Hustler agrees with Rick Mooney and is yet again offering a solution!

As we constantly have been rethinking the everyday, reducing the costs for farmers has been one of the most important benefits we would like to offer with our products

WITH HUSTLER’S BALEFEEDERS, YOU CAN LOWER YOUR COSTS!

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LOWER YOUR COSTS BY INCREASING CAPACITY TO FEED (COMPLEMENTS #2 and 3)

With Hustler’s unique bale feeding system, the fodder is evenly spread out without destroying its quality, while enabling more cattle to be able to eat at the same time. This definitely reduces the risk of injury and malnutrition as hieffers may eat at the same time without trampling the feed. No need for any other special feeders like that need to be maintained. Just one balefeeder and you’re all set!

LOWER YOUR COSTS BY CUTTING DOWN LABOR TIME AND DECREASING THE MESS (COMPLEMENTS #2 and 3)

The Hustler Bale feeding system is simpler and faster than many realise. Bales can be spread out enough for a complete herd within two to three minutes for each bale. Plus there is no time required to shift hay rings, repair pasture, clean up mud, and even manure, if you feed in a different spot every day. This certainly reduces the health risks for the cattle and dramatically cuts down labor time.

Hay waste is inevitable. All farms have waste but inadequate feeding management increases it tremendously. In the United States, it is estimated that the total value of hay losses nationwide exceeds three billion dollars annually! On some farms, such losses account for over 10% of the cost of livestock production. This wastage is high particularly with round bales stored outside in high rainfall areas. The waste generated from feeding may come from two sources: storage loss and feeding loss.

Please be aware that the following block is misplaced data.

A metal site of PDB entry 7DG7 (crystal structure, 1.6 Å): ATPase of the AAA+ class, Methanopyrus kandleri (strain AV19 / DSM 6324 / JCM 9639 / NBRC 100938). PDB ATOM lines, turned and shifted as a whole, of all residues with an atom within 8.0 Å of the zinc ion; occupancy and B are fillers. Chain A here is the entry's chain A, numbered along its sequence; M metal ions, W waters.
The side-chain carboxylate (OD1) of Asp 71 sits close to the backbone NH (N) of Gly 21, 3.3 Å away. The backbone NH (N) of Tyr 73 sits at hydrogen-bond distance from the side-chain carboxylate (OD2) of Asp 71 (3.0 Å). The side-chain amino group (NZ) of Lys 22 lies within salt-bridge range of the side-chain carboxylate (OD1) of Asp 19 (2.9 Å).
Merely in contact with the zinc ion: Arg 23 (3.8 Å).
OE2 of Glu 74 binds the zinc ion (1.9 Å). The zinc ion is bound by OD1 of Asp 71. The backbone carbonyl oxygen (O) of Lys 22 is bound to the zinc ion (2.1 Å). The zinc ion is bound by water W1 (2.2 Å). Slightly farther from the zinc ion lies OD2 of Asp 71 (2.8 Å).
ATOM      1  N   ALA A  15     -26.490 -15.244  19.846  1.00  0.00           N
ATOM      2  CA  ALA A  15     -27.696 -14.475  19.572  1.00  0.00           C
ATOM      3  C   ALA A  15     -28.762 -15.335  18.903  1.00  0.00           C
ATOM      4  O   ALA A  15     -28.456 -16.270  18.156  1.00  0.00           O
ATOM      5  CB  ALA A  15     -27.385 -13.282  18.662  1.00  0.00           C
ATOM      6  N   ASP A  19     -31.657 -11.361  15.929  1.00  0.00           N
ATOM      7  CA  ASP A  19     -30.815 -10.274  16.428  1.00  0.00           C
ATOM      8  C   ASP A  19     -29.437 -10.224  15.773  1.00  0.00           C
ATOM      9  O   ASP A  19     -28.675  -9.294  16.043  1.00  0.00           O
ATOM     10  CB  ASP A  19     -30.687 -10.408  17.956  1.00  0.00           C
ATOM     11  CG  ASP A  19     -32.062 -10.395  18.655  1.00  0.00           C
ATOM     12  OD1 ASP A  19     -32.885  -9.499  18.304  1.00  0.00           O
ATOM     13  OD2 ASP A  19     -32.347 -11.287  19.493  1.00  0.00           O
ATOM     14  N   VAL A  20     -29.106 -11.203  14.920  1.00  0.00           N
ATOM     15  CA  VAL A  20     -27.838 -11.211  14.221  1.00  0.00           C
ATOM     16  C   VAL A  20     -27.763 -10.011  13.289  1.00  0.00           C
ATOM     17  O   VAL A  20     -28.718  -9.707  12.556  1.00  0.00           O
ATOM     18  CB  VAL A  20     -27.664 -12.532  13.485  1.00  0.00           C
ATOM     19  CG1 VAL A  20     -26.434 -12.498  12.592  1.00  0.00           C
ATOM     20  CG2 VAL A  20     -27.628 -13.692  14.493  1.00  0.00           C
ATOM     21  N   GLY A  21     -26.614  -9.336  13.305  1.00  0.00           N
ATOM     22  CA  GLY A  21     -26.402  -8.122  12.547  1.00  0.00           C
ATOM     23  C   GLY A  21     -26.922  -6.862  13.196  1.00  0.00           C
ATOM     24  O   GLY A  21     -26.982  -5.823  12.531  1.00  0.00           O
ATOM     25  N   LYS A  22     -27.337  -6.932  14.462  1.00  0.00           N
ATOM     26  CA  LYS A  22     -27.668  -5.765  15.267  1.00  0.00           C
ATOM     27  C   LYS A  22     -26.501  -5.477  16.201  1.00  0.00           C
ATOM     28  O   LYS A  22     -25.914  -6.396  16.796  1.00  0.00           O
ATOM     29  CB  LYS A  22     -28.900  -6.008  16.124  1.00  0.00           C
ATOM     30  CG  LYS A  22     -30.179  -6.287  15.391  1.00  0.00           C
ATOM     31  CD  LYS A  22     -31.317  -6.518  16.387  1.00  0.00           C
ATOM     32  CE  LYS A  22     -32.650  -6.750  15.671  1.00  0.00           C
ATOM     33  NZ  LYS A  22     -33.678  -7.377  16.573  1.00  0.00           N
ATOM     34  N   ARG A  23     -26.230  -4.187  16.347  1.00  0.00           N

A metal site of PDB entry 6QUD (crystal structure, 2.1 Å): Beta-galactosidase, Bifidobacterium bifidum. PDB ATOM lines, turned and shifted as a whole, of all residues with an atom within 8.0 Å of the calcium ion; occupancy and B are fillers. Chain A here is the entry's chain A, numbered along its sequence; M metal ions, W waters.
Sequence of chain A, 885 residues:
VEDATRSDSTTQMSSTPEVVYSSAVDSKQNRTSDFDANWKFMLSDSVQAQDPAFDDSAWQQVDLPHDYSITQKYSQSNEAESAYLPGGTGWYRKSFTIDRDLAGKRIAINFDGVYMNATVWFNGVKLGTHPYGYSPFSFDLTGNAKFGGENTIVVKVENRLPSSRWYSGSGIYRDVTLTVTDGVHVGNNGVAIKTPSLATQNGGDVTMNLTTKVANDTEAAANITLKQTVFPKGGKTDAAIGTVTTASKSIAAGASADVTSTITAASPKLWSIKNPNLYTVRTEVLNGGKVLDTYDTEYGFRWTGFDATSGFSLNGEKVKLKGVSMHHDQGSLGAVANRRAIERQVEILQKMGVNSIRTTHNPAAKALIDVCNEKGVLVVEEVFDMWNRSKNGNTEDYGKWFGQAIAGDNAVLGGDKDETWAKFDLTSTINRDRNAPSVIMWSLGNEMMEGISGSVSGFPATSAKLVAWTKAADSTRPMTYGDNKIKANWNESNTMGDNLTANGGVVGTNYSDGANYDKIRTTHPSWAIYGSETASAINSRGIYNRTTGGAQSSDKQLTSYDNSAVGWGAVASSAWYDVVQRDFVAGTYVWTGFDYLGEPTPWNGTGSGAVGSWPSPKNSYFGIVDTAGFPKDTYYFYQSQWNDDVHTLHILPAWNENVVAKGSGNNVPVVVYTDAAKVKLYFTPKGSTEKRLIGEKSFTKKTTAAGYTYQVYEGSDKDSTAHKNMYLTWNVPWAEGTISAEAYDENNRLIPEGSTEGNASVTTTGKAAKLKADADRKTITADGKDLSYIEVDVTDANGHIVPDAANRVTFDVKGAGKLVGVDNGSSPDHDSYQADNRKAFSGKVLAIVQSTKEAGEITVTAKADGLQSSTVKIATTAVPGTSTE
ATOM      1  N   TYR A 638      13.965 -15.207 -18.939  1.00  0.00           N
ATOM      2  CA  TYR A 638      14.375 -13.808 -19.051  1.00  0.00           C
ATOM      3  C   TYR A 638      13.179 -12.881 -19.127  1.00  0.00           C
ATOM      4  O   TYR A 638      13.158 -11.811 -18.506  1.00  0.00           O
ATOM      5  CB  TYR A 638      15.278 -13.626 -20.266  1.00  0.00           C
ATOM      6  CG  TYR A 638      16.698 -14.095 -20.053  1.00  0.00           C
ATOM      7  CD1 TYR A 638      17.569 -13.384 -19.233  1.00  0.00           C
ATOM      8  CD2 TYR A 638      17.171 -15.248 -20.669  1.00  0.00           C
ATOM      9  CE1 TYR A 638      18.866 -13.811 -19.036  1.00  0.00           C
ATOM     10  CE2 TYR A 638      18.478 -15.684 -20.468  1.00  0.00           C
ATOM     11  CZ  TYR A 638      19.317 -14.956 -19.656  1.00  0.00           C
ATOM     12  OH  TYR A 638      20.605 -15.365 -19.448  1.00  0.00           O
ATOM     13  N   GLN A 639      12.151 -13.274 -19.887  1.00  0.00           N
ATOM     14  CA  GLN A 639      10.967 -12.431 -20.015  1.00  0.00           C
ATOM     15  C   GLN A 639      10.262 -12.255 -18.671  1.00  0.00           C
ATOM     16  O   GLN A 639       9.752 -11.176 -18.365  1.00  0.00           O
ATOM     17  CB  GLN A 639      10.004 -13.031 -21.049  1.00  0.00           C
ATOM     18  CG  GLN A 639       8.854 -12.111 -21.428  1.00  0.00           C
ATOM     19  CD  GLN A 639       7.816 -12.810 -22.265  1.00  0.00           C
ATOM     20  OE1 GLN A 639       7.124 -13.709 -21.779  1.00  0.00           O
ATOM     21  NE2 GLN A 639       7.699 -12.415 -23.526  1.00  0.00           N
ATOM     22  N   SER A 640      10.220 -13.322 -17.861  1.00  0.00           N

Leaving bales out in the weather deteriorates good hay or silage. If bales are stored outside on the ground without any cover, it increases mositure content and weathering beings rapidly. Unweathered hay or silage is more palatable and higher in nutrients. Feeding out fresh-for-the-day results in better feed value and less wastage. Store hay in the proper way, under a roof is best, but if that is not possible, on well-drained soil in a north-south orientation, stacked tightly end-to-end.

LOWER YOUR COSTS BY PRESERVING YOUR PASTURE AS YOU FEED (COMPLEMENTS # 4, 5 and 6)

A large benefit of feeding in a new bit of ground every day through the Hustler system is the value of the cattle manure being spread more evenly around the pasture. This will help soil fertility and at the same time relieve maintenance costs and labor costs. Aside from this, the Hustler system helps re-seed the pasture when feeding seedy hay. If hay feeding is done in a different spot everyday, there is an increased chance of any dropped seed germinating in the spring, effectively re-seeding your pasture. 

LOWER YOUR COSTS BY LIMIT FEEDING (COMPLEMENTS # 4, 5, and 6)

Baled silage or high moisture wrapped bales are more nourishing that regular hay. It has the complete nutritional value the cattle require for a copious supplementary feed. However, because of its moisture, it is very prone to spoilage and wastage if not properly served and consumed. The Hustler feeder can feed out baled silage without any hassle. There is also no need to manually add grain supplement to the dry hay when you can feed baled silage on its own very easily.

 

INVEST IN A HUSTLER BALEFEEDER NOW AND ENJOY ALL THE BENEFITS WHILE LOWERING YOUR FEEDING COSTS.